Pandora Re-Launches In Australia After Five Years

10 July 2012 | 1:13 pm | Scott Fitzsimons

The personalised streaming radio service is back.

Online streaming service Pandora has returned to Australian consumers, without really telling anyone. Previously available until 2007, the service has become available once again in the last week sometime.

Unlike other streaming services, Pandora creates a radio playlist based around a starting point that the user provides. For example, selecting The Jezabels throws you their track NobodyNowhere, followed by Ingrid Michaelson'sThis Is War and Wye Oak's Plains. Users can then skip or approve tracks to further customise the playlist.

Much-loved when it was previously available, the news has been greeted warmly by old users, but whether can attract new users with a suddenly cluttered music streaming market in Australia is yet to be seen.

In a letter to former users (you can read it here via Mumbrella) founder Tim Westergren said, "You can't imagine how delighted we are to be able to bring Pandora back to you. We have been busy building the service in the US but never gave up hope that we would someday return."

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All previous playlists and stations have been saved since the service had to block Australian users "suddenly" and "painfully" in 2007.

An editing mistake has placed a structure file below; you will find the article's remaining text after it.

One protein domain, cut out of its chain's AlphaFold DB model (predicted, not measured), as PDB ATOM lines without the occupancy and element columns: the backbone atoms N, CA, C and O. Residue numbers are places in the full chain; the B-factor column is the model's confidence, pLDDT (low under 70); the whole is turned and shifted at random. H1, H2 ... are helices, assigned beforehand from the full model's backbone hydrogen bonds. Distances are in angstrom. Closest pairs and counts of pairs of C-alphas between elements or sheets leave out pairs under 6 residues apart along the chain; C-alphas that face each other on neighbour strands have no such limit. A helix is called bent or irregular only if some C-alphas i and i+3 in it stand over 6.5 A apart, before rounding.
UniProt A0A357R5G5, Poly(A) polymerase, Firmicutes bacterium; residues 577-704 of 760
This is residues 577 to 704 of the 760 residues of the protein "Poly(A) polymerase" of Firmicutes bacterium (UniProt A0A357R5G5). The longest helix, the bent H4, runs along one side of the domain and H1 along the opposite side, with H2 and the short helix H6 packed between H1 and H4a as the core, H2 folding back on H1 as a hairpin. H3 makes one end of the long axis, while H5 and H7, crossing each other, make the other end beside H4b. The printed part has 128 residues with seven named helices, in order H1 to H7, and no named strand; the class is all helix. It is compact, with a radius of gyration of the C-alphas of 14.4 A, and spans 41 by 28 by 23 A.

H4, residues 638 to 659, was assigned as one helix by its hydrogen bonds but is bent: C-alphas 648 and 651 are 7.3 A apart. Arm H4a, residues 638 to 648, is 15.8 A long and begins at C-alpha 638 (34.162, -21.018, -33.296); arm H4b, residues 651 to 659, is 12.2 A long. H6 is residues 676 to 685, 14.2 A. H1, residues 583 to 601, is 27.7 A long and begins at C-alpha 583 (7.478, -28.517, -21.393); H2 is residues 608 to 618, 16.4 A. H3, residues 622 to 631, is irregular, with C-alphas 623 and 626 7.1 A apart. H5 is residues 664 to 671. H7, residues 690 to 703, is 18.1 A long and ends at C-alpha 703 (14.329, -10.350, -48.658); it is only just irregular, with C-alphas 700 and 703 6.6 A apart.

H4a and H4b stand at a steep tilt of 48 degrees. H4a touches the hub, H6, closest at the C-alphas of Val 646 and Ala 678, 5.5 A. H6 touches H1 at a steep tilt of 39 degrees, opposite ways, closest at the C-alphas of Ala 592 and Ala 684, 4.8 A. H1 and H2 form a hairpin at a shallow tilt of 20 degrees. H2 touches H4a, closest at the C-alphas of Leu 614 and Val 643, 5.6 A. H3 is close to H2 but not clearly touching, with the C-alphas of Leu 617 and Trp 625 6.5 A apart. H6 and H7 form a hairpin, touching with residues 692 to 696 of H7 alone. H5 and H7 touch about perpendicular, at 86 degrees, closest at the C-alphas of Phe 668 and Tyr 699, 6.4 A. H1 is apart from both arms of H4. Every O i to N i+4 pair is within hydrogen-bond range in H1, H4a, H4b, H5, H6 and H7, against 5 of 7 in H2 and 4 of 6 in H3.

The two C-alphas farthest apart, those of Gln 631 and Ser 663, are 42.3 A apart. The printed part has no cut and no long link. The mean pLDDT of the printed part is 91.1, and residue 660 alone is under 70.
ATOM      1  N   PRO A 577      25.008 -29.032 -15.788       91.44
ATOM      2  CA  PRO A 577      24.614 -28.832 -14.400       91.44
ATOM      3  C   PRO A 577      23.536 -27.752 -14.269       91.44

The re-launch features a beta edition of the service, with Westergren admitting, "We have some work ahead of us to completely localise it and enable the full breadth of our capabilities to listeners in Australia."

According to the site, the premium Pandora One service, which features no ads, higher quality audio, fewer interruptions and a desktop application, costs $3.99 per month or $36 for a one-year subscription - which mirrors the American pricing.

While Pandorra's music recommendation format differs to its peers, it will become part of the music streaming service market share war which currently features MOG, Spotify, Rdio, rara, JB Hi-Fi Now.